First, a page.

Over the course of 2013, the beautiful state of Colorado has been ravaged by many fires and, most recently, devastating flooding as well. When it comes to capturing this kind of mass-scale destruction in photographs, the best option is to take to the skies, which is exactly what aerial photographer and Colorado resident John Wark has been doing.
As wildfires and flooding took their turns on the Colorado landscape, Wark captured it all from his Husky A1, compiling all of the photos into two series titled Colorado Flood of 2013 and Colorado Wildfires.
There’s not many people who consider themselves strictly aerial photographers, but given Wark’s parentage it’s not a surprise — after all, it’s in his blood. His father, Jim Wark, made a name for himself as an aerial photographer capturing beautiful vistas across all 50 states. Some of his images even ended up on US postage stamps.
John began his photographic career on the ground as a commercial photographer, explaining to Wired that he didn’t get into flying until 20 years into his career — and even then, when he started he did it for fun, not photography.
Now spends much of his time in the air alternating between camera and control stick, and it was from there that he captured what he hopes are both artistic and documentary-style photographs of what has been going on in Colorado this year.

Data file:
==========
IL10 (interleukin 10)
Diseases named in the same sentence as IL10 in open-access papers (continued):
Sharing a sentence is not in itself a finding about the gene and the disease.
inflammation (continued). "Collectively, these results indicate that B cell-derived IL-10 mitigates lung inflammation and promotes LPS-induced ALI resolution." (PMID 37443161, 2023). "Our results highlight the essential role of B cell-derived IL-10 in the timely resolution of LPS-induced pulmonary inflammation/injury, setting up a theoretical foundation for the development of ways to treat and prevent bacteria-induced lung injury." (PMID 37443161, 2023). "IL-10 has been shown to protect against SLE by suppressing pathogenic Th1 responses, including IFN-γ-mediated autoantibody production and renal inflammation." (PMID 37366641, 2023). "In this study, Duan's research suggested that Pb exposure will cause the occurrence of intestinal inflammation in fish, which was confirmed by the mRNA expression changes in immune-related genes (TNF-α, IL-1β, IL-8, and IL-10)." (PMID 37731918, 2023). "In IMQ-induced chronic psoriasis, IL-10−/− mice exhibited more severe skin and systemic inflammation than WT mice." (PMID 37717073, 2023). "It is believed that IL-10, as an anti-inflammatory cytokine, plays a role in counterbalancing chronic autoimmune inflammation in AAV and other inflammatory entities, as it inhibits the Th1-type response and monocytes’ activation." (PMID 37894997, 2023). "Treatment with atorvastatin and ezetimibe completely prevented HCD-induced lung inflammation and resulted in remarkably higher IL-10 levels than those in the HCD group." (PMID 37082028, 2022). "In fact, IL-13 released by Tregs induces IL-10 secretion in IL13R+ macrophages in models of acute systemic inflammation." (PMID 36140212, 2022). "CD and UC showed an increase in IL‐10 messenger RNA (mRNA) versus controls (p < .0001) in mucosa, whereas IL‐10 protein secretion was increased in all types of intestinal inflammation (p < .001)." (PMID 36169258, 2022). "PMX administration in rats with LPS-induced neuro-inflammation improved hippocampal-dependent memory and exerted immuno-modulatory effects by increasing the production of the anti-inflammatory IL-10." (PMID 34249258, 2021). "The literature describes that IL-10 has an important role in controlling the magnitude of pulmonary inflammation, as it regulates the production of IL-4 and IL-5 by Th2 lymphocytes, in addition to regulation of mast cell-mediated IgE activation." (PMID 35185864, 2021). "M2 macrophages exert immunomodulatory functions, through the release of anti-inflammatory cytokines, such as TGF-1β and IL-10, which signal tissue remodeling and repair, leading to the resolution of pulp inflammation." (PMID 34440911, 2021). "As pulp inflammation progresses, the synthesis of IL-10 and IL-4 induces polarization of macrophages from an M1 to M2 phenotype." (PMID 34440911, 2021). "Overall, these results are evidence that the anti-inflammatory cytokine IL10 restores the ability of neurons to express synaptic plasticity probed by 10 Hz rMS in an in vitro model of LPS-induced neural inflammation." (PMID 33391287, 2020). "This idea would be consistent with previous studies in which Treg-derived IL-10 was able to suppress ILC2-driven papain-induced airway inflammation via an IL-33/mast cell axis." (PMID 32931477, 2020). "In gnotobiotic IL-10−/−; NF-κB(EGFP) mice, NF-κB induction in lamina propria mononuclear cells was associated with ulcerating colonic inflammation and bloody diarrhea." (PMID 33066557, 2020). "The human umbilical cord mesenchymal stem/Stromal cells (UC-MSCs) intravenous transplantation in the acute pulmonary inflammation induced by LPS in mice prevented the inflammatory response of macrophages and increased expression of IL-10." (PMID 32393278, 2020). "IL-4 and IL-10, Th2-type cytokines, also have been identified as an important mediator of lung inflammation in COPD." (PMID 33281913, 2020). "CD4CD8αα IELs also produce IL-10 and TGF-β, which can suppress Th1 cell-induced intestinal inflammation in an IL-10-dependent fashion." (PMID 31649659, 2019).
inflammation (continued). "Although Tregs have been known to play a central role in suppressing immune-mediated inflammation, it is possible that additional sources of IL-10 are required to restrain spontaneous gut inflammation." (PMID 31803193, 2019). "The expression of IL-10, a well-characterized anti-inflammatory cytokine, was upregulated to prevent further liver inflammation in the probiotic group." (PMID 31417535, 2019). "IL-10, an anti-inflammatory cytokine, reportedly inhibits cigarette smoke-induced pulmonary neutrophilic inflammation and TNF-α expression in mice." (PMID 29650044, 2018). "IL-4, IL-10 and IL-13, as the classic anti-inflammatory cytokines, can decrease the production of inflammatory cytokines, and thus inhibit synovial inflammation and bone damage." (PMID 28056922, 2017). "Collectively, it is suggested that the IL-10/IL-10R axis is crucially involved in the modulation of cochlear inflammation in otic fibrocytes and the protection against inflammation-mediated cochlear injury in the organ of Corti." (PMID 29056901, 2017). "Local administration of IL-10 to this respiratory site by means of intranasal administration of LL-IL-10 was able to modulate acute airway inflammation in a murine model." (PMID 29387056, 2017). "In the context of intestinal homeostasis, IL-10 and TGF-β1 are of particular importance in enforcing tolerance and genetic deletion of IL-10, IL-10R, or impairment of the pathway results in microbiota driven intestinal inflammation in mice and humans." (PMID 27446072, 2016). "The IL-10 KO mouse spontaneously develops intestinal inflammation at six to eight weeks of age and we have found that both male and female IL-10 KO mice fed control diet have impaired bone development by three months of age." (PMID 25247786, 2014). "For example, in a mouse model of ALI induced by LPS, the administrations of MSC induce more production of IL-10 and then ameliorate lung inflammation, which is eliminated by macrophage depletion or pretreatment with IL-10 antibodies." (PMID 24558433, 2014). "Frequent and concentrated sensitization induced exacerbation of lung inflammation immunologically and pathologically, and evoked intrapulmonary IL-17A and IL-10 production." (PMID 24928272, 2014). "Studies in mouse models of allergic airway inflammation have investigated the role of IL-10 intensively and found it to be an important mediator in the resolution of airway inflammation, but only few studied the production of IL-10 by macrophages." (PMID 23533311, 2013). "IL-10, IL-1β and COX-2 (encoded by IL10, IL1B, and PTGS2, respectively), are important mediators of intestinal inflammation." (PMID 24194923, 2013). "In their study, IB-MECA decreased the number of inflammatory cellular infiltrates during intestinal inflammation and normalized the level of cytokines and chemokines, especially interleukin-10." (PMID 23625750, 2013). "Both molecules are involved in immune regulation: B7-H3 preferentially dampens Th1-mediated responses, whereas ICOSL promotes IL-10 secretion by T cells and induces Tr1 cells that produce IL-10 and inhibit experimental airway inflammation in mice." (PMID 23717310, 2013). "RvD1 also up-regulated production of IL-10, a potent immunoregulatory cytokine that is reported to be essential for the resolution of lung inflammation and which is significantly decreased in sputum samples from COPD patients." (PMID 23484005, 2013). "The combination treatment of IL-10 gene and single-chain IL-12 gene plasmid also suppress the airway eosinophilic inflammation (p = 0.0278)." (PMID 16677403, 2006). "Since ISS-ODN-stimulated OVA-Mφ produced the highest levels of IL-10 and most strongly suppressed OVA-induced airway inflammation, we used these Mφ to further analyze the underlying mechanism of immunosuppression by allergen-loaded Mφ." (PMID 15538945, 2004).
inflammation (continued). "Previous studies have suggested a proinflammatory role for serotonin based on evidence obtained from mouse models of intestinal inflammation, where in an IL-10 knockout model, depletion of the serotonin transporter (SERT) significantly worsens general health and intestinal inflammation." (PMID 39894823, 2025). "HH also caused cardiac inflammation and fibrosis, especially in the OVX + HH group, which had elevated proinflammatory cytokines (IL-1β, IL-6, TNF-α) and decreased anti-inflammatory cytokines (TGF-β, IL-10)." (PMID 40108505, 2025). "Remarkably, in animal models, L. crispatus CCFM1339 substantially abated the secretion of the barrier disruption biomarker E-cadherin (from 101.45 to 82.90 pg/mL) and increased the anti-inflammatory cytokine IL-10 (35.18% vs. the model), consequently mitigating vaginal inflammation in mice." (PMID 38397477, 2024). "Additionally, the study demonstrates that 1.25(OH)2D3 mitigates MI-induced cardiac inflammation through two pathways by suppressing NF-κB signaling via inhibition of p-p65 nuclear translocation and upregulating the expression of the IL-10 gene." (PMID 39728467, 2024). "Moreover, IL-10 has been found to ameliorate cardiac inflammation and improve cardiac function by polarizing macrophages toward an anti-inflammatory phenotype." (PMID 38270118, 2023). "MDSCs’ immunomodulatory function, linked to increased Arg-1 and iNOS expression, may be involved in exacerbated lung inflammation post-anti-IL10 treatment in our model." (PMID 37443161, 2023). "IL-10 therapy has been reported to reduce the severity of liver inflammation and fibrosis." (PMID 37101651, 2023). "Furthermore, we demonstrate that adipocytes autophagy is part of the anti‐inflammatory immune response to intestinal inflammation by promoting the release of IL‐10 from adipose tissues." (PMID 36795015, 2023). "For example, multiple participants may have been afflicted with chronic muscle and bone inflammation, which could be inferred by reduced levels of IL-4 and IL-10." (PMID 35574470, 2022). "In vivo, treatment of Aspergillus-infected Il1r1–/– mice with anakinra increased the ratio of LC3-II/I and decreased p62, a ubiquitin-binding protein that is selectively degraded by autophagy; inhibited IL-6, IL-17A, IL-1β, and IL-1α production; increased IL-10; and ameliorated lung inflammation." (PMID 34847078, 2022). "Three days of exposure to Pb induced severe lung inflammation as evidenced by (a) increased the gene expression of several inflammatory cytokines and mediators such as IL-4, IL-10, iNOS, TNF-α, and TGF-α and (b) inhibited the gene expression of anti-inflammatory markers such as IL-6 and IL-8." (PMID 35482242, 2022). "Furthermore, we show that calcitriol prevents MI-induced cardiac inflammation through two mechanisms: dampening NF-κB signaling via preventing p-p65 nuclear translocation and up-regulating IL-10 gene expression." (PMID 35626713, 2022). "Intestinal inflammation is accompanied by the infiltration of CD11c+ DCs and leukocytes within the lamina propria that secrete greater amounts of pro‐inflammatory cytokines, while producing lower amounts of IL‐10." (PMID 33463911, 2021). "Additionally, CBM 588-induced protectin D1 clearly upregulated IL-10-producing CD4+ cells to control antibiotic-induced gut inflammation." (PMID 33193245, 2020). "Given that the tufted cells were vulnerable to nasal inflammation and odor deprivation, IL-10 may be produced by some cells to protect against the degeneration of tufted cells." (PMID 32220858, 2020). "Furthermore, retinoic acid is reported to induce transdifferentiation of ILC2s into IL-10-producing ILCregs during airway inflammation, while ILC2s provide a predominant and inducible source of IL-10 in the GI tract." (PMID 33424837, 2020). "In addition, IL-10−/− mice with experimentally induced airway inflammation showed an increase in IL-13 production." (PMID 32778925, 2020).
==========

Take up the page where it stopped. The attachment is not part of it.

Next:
“I try to make everything visually artistic, not just a documentation of disasters,” he tells Wired. “If you want them to be widely appreciated, you have to compose them.”
Here’s a look at some of his compositions:
Fortunately for Wark, he can be out of his house and in the air in a total of about 20 minutes. He enjoys a kind of freedom and access that not many journalists get, and is often the first to photograph a scene from the air while news agencies are still scrambling to get airborne.
To see more of Wark’s aerial photography — be it more disaster photos or gorgeous aerial views of pristine Colorado landscape — head over to his website by clicking here.
Image credits: Photographs by John Wark and used with permission.